Life expectancies begin to recover

Some good news about life expectancy, at least for some countries. After significant declines in 2020-2021, the life expectancies are beginning to strongly improve in 2022! (The data will be added as life expectancy data for 2022 are just beginning to be published.)

According to the recent “Health at a Glance 2023. OECD INDICATORS” (November 7, 2023) based on Eurostat data:

“Provisional Eurostat data for 2022 point to a strong rebound in life expectancy in many Central and Eastern European countries, but a more mixed picture for other European countries, including reductions of half a year or more in Iceland, Finland and Norway” [as well as a few months decline in Belgium, France and some other countries, where life expectancies were traditionally high].

Here are some of the positive examples of the life expectancy increase:

According to OECD data, in 2022, with the average life expectancy of 82.9 Israel fully recovered to the life expectancy level of 2019 (82.9), after about 3 months decline in life expectancy during 2020-2021 (82.7 in 2020, 82.6 in 2021). As before COVID, Israel is in the top 10 countries in life expectancy.

In 2022, Baltic countries showed a large increase in life expectancy (over a year up to 2 years):

In 2022, in Lithuania, the life expectancy was 76, approaching the pre-Covid 2019 value of 76.5, rising almost 2 years compared to the lowest point in 2021, after almost 2.5 years decline in life expectancy in 2020-2021 (75.1 in 2020, 74.2 in 2021).

In Latvia, the life expectancy in 2022 was 74.8, getting closer to the 2019 value of 75.7 (still almost one year lower than in 2019), rising over 1.5 years compared to the lowest point in 2021, after about 2.5 years of decline in 2020-2021 (75.1 in 2020, 73.1 in 2021).

Estonia, with LE of 78.2 in 2022, got closer to the 2019 LE level of 79, with about one year improvement compared to the lowest point in 2021, after an almost 2 years decline in LE in 2020-2021 (78.9 in 2020, 77.2 in 2021).

In Bulgaria, the country that experienced one of the world’s greatest declines in life expectancy of almost 4 years in 2020-2021, from 75.1 in 2019 to 73.6 in 2020 and to 71.4 in 2021, the life expectancy is beginning to improve, reaching 74.3 in 2022 (an almost 3 years improvement in life expectancy during one year).

In Sweden (with all the global discussions about “the correct anti-covid measures”) the life expectancy remained almost exactly the same (83.2 in 2019, 82.4 in 2020, 83.1 in 2021, 83.1 in 2022).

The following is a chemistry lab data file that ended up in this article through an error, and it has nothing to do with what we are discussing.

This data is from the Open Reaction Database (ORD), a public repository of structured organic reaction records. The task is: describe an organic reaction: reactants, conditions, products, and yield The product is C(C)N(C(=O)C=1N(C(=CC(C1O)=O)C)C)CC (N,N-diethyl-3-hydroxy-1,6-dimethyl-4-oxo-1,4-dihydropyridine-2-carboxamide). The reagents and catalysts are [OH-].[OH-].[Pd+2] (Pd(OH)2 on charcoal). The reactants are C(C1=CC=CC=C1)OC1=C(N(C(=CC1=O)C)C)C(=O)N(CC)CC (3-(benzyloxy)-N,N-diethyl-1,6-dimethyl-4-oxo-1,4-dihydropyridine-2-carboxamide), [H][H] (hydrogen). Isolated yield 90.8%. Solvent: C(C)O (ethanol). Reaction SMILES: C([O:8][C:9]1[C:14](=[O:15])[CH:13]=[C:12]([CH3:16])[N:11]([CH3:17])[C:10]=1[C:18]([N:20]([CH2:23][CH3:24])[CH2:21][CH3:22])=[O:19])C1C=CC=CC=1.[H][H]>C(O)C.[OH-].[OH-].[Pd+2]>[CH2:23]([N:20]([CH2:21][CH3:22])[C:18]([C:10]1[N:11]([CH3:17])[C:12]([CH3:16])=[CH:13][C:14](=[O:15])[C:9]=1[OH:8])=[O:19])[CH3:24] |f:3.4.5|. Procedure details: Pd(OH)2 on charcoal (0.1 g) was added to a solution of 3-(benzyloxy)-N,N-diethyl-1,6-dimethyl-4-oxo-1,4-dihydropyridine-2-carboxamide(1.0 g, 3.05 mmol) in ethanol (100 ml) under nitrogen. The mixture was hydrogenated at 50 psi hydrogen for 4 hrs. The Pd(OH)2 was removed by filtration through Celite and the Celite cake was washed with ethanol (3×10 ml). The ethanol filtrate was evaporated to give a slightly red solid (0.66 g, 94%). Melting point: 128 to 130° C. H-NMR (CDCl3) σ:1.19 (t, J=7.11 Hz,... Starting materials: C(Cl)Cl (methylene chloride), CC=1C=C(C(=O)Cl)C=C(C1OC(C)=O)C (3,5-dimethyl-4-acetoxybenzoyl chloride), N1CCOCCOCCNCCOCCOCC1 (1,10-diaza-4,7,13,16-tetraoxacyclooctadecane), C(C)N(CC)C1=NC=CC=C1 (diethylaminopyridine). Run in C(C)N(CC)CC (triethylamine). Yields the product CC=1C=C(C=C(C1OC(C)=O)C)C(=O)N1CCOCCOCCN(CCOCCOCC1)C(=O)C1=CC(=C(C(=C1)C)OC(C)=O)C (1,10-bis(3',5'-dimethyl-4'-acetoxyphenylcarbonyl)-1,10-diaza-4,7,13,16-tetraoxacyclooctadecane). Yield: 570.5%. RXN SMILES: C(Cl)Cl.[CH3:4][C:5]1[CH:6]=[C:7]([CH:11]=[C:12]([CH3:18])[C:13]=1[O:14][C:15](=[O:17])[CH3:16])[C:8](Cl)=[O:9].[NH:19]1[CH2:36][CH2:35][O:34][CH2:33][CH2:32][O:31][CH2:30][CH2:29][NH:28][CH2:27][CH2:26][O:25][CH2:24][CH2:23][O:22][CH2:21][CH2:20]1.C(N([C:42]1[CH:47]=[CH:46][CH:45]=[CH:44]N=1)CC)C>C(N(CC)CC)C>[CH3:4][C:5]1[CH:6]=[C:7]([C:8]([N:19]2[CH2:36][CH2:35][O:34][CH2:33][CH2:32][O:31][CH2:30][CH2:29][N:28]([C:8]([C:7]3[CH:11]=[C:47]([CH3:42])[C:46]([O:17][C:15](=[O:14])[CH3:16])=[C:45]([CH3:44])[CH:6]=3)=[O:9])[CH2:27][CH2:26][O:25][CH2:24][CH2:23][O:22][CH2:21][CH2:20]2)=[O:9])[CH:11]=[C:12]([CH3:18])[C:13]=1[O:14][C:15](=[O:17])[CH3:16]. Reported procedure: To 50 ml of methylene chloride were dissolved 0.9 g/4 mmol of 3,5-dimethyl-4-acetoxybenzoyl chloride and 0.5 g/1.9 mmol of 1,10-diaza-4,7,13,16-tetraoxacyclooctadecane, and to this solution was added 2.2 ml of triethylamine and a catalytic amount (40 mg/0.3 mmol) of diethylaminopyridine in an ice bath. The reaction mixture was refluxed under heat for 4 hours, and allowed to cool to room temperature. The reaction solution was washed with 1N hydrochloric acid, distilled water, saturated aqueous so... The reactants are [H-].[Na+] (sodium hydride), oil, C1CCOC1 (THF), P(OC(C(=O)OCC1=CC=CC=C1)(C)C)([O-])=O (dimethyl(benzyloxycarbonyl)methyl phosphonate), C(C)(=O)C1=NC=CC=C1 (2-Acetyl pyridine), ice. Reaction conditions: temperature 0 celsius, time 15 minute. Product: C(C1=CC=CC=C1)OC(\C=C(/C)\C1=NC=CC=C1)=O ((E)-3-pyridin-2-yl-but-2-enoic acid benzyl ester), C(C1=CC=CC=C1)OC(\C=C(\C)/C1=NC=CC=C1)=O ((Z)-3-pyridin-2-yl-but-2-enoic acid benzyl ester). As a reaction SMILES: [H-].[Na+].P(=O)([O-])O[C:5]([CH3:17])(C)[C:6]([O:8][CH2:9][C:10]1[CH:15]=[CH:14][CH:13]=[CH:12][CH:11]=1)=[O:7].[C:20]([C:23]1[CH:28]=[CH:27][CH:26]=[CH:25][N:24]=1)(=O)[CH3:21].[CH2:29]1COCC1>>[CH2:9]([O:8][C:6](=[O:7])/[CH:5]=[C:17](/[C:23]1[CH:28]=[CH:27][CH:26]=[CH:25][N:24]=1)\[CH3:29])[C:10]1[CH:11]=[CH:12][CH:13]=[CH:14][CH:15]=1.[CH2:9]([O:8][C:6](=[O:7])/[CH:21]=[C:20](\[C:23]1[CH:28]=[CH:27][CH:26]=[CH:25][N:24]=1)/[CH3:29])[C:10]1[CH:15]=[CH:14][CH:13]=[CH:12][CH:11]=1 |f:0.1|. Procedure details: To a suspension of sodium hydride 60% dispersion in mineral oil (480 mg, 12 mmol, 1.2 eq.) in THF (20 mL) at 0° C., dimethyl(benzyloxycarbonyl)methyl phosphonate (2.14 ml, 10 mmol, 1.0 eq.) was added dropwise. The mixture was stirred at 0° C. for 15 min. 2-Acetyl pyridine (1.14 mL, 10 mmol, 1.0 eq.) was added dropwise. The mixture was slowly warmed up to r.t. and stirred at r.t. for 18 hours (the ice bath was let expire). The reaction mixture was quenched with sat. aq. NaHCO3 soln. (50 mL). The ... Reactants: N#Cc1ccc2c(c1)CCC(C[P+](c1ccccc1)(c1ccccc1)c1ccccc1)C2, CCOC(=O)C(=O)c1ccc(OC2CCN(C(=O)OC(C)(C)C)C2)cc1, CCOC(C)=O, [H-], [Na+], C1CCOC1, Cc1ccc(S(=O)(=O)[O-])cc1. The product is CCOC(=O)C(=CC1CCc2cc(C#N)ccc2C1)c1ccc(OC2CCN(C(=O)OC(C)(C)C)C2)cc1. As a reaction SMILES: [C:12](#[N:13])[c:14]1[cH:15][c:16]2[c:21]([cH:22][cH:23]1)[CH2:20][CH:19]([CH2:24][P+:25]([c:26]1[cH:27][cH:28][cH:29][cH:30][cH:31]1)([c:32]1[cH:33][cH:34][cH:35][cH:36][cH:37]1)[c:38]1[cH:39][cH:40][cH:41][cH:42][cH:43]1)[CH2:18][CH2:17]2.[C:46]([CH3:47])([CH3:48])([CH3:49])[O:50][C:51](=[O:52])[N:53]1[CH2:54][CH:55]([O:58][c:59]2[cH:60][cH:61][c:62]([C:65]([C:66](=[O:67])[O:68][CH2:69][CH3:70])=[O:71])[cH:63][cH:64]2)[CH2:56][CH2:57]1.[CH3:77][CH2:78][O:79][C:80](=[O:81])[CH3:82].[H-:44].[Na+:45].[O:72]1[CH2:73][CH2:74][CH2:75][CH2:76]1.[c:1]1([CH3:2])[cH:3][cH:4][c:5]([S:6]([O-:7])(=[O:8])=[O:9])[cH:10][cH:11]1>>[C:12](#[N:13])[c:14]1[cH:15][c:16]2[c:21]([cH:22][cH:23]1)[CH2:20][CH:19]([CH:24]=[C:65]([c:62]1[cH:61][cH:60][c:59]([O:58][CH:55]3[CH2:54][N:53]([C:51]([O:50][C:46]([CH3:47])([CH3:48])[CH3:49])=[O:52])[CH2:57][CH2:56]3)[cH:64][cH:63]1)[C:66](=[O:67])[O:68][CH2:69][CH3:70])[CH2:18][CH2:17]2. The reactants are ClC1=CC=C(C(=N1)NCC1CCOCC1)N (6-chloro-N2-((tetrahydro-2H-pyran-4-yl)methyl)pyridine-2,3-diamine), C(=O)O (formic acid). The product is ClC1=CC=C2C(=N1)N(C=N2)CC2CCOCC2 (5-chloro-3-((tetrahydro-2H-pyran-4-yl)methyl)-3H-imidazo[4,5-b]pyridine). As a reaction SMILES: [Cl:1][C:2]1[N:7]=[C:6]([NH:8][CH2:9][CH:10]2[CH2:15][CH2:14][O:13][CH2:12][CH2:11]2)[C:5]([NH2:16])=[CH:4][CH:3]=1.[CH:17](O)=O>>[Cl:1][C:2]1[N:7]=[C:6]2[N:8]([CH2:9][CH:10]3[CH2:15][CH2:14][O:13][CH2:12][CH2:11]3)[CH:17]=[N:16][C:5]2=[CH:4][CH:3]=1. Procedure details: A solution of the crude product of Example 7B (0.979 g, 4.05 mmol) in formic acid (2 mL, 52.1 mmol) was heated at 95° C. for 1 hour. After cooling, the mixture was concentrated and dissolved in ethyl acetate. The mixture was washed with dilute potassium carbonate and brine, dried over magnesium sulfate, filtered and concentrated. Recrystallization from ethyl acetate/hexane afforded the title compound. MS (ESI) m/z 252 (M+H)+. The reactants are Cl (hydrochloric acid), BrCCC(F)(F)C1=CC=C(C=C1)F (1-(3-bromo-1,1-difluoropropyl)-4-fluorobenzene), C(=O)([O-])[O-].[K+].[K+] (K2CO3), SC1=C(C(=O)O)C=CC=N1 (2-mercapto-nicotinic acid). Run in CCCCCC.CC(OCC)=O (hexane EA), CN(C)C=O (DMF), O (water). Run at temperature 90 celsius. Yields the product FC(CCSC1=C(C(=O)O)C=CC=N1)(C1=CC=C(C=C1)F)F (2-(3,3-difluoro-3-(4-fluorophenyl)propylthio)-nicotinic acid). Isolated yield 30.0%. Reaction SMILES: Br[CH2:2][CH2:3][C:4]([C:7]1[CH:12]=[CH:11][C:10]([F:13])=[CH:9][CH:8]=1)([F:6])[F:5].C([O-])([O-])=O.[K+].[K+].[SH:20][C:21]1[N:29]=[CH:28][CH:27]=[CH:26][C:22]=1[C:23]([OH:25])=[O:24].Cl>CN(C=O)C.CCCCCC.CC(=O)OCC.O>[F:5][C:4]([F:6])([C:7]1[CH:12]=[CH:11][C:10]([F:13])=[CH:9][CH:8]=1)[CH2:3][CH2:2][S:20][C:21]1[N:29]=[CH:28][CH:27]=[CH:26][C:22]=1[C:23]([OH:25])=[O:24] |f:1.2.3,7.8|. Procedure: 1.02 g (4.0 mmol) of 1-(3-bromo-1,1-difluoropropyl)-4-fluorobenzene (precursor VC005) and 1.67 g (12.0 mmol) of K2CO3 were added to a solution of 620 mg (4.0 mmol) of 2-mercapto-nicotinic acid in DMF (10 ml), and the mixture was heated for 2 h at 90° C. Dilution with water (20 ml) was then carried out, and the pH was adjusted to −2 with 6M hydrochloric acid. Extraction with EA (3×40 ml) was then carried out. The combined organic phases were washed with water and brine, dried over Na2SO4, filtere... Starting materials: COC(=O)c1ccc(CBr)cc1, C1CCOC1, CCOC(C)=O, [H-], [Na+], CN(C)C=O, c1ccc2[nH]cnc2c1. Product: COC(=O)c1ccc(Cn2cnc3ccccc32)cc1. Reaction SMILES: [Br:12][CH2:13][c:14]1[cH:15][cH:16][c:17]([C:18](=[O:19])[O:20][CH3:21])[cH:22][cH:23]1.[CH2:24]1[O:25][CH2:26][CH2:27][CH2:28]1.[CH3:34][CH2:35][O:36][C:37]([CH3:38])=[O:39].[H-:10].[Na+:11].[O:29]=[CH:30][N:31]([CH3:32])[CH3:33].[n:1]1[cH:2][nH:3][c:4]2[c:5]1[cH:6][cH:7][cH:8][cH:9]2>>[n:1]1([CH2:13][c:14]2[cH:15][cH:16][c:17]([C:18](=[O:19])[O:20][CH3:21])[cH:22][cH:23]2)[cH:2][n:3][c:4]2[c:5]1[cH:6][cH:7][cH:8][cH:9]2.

In China, the life expectancy slowly, but gradually improved by 0.5 years total, since 2019 through 2022 (77.7 in 2019; 78 in 2020, 78.1 in 2021, 78.2 in 2022).

Chile, Costa Rica and Colombia also showed a gradual net improvement in life expectancy from 2019 through 2022: 0.6 years for Chile, 0.4 years for Costa Rica, and 0.3 years for Colombia.

Luxembourg, despite the initial decline in life expectancy in 2020, had a net increase of 0.3 years from 2019 through 2022, reaching 83 years (one of the highest in Europe and in the world).

In the US, in 2022, the life expectancy increased by 1.1 years to 77.5, compared to 76.4 in 2021. Though, after the life expectancy decline of 2.4 years in 2020-2021, the life expectancy in 2022 is still 1.3 years short of the pre-COVID values of 2019, when it was 78.8, and now stands at about the level of 2003.

And many more positive and encouraging examples of life expectancy improvement can be found in many countries, in the data below. Hopefully the life expectancy and healthy life expectancy will continue to increase throughout the world, thanks to improving public health, medical research, development, education and application.

Indeed, it is encouraging to see the significant improvement in life expectancy in 2022, in many countries, following a dramatic global decline of almost 2 years of life expectancy in 2020-2021. Technically, countries that had more than one year increase in life expectancy during one year, experienced “longevity escape velocity” – if just for that one year, showing that rapid improvements are possible.

Still the trends of improvement are only emerging, and only in a part of the countries. Still the pre-covid levels are not yet fully reached in the vast majority of countries. Still the global decline compared to 2019 needs to be recognized, and strong efforts for the promotion and implementation of healthy longevity need to be made for the life expectancy and healthy life expectancy to fully return to the pre-crisis levels of 2019, and then hopefully resume the progress.